Dean's Message: Greetings From Your College

Dean Welcome, alumni and friends, to these pages which are filled with news from a special place and a special people. That you are receiving a copy of this, the first Bio Ag Newsletter, means that you are important to us. You are either a graduate of the College, or a very special friend. I assure you that there is good reading within. I encourage you to take a little time to update yourself. Discover what a few of your fellow graduates have been doing. Check out what 21st Century Biology is like at BYU.

We want you to know that your college is doing well. We have recently experienced a little evolution. On the surface we look quite different; at our core we have maintained the long-standing purpose and values that you experienced while you were here.

In the winter and spring of 2001 a faculty committee gathered to consider whether and how the College might re-invent itself to better meet the needs of students. Their charge was "students first," and "raise the bar." Our goal was to be the fi rst place people thought of when seeking premium undergraduate students in biology (we were already there in some cases; now it's expanding). The Re-invention Committee recommended some dramatic changes that were implemented starting January of 2002. None of our original six departments remained intact (see chart).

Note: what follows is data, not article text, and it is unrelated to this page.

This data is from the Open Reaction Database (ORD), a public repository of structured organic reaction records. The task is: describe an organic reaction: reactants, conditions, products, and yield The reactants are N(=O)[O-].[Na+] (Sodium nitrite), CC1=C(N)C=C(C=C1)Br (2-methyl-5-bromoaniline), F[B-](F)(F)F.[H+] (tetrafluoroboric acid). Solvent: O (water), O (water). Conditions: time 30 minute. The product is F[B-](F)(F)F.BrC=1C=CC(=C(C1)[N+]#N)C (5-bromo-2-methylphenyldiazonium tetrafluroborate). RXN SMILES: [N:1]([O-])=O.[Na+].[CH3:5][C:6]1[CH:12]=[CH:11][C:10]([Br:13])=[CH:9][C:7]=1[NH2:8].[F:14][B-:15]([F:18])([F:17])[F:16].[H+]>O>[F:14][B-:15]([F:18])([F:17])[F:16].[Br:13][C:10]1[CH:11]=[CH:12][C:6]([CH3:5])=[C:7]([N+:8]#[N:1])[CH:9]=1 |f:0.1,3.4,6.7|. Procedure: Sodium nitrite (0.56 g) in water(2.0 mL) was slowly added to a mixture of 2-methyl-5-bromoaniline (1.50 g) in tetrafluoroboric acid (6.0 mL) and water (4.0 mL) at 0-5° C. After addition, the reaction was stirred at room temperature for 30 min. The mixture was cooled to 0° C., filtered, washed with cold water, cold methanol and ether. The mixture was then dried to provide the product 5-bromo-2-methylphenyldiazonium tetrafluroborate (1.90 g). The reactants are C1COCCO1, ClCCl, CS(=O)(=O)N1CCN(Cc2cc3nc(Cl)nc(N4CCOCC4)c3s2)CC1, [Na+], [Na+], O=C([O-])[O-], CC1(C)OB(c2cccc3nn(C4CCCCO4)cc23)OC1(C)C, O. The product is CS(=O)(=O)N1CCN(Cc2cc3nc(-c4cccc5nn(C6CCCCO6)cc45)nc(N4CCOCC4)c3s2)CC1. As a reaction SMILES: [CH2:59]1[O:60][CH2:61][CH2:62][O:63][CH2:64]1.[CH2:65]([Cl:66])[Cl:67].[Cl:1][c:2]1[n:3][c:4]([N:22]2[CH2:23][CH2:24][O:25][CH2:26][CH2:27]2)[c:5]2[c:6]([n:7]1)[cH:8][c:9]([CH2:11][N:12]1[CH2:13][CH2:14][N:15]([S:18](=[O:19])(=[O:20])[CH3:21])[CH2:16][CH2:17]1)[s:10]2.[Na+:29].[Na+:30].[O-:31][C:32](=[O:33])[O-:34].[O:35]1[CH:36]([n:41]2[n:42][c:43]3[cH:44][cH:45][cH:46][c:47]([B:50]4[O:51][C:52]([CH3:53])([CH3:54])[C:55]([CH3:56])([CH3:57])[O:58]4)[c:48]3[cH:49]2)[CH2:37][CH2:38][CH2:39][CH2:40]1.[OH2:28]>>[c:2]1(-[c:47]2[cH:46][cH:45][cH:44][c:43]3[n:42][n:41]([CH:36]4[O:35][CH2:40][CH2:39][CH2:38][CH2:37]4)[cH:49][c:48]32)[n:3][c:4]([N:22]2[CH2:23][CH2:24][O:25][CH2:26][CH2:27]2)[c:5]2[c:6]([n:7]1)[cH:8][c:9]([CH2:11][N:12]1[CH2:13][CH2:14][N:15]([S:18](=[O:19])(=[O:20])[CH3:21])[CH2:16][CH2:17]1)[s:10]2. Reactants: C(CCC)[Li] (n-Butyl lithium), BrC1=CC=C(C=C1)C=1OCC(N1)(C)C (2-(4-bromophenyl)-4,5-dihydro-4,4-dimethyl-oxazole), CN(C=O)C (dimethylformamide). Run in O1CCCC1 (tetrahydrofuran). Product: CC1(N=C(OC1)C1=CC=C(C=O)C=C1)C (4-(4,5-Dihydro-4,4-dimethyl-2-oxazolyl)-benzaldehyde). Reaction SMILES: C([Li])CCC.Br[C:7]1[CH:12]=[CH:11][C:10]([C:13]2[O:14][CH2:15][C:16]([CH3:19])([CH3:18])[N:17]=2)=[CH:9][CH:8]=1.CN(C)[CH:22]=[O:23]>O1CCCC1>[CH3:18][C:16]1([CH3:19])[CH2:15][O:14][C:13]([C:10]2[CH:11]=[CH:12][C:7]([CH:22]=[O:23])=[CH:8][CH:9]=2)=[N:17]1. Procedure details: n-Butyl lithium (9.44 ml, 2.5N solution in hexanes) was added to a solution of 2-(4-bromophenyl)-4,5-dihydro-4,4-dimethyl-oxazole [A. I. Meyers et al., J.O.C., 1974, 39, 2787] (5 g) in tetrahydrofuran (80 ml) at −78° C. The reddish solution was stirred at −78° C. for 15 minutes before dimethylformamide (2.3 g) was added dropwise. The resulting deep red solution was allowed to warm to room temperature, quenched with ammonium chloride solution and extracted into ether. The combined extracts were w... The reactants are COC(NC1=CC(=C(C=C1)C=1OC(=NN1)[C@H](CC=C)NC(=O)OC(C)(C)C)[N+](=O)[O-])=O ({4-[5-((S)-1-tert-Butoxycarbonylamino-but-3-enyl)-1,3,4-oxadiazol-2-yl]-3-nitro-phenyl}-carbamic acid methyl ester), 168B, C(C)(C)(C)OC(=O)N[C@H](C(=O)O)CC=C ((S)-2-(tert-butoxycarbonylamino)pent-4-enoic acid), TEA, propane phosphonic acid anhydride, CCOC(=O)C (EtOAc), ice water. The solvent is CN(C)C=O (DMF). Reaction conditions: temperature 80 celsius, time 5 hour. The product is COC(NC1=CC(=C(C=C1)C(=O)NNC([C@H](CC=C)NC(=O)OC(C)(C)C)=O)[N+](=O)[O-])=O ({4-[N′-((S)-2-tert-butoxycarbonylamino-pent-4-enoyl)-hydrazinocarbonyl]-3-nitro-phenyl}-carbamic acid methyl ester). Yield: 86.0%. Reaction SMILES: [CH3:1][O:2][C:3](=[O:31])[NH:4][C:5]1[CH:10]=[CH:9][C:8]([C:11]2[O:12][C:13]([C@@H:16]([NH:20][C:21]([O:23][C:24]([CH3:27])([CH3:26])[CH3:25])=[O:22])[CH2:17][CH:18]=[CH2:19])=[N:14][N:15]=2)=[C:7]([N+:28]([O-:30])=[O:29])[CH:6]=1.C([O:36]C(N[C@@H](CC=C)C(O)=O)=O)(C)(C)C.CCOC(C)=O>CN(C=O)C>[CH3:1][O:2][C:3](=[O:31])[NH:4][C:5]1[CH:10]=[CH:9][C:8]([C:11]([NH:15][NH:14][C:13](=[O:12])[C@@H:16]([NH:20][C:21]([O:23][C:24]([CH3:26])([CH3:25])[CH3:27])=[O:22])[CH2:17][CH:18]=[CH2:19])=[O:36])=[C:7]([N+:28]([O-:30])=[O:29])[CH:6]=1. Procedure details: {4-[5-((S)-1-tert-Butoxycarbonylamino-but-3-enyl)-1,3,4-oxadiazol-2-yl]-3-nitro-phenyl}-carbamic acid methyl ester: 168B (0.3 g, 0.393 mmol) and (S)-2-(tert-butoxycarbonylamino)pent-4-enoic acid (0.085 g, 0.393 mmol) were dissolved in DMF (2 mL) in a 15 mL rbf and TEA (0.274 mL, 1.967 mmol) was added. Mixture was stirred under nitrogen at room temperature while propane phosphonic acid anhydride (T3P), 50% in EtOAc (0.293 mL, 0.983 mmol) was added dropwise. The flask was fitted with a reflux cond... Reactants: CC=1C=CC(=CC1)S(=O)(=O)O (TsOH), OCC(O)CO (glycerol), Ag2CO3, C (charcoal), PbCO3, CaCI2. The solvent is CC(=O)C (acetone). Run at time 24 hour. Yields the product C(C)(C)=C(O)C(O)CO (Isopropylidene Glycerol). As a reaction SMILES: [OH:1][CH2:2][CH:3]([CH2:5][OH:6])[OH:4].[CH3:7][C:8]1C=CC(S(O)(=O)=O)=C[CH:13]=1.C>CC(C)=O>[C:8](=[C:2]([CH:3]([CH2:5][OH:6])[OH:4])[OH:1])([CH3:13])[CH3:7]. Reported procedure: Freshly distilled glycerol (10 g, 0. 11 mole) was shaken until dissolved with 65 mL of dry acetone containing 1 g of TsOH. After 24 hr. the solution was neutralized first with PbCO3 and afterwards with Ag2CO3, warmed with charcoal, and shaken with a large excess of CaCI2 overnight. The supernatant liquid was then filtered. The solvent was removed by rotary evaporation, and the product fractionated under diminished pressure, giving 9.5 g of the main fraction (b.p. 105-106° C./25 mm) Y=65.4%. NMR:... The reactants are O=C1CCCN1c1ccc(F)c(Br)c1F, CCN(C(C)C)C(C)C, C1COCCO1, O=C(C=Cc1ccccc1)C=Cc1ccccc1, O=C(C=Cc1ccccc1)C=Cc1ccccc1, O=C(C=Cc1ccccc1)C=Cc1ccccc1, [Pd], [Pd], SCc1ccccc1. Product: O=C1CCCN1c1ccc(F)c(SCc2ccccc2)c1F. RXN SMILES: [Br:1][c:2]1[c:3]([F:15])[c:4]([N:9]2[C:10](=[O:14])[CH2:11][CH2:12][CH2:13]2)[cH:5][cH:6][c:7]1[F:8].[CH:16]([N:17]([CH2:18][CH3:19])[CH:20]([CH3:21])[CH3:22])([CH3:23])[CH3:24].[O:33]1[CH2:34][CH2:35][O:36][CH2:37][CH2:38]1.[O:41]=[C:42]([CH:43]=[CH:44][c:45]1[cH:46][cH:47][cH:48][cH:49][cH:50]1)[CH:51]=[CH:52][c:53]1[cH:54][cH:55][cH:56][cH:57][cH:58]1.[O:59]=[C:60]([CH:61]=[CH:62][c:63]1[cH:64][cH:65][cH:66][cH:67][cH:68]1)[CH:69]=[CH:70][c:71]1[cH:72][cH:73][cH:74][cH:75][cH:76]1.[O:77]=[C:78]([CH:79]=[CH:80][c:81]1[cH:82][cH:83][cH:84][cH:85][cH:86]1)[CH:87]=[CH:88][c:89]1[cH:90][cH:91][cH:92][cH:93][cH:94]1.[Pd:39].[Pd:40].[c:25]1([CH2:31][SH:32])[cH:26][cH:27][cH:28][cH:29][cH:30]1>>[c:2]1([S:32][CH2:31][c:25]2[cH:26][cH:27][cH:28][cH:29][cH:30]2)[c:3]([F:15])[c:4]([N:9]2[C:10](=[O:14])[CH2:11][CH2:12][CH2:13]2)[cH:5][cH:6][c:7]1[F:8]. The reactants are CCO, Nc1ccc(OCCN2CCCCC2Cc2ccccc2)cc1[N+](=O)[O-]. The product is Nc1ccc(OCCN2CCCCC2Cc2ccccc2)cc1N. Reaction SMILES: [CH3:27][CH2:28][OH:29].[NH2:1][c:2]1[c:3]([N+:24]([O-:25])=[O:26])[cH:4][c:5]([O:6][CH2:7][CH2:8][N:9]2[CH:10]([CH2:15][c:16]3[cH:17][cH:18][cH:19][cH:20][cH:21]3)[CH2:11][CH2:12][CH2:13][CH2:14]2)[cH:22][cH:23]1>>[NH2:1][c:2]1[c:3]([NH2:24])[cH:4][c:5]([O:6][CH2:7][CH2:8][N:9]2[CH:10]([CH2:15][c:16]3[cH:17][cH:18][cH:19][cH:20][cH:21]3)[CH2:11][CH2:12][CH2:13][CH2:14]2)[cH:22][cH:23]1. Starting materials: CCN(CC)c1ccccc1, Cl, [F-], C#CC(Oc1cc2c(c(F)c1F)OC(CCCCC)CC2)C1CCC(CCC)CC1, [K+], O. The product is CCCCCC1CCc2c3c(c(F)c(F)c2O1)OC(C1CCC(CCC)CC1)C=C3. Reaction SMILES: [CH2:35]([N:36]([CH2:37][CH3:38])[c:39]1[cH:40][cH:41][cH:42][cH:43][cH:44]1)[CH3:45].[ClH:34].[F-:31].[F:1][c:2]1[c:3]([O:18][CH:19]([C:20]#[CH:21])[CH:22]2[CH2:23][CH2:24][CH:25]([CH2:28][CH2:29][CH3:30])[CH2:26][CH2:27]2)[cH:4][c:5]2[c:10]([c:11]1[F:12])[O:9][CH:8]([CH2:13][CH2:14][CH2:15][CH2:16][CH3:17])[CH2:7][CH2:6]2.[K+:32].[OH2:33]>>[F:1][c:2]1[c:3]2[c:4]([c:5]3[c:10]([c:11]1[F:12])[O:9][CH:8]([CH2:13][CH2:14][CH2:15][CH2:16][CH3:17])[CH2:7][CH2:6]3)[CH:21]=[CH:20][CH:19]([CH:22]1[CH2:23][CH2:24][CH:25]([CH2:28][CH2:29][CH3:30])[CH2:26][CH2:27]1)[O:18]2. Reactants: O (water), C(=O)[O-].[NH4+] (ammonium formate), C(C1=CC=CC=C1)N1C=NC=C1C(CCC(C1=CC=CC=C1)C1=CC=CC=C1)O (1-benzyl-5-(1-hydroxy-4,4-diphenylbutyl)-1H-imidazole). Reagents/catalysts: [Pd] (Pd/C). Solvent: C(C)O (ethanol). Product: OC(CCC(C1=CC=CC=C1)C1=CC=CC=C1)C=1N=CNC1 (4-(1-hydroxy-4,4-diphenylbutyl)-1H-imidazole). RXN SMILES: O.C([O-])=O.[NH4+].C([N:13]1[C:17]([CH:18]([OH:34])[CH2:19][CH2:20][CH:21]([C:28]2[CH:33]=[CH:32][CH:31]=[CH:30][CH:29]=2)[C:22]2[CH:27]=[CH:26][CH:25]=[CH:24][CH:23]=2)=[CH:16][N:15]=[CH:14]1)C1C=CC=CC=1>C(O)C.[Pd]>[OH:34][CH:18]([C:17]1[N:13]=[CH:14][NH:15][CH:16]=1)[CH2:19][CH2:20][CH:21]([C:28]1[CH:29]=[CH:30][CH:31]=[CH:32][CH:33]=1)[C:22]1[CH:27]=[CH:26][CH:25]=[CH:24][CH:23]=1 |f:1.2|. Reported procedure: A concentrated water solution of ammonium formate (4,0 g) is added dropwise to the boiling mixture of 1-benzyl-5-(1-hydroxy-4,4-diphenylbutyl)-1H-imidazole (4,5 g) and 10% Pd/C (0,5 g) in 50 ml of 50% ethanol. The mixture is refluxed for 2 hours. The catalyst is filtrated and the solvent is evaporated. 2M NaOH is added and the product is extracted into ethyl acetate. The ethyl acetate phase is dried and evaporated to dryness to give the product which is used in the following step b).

Restructure of the College of Biology and Agriculture

We have had almost three years to observe and experience the transition. Of course there were bumps in the path, that's standard for any group that redesigns itself. And there were some losses. We cut our curriculum by one third. We reduced our number of majors by a half. We established a new biology major that serves as a college core (as of this fall there are 850 students in this major; we are 2,800 students overall). These students can transfer to most other majors within the College as late as the beginning of their junior year and not lose anything.

Our overall report is that we're thriving, and that a wonderful spirit of enthusiasm and optimism presides. The cross-pollination has resulted in new vigor.

We welcome your comments and updates. Perhaps you know something or someone that we should feature in our next issue. We'd love to hear from you.

Look inside!

Dean's Signature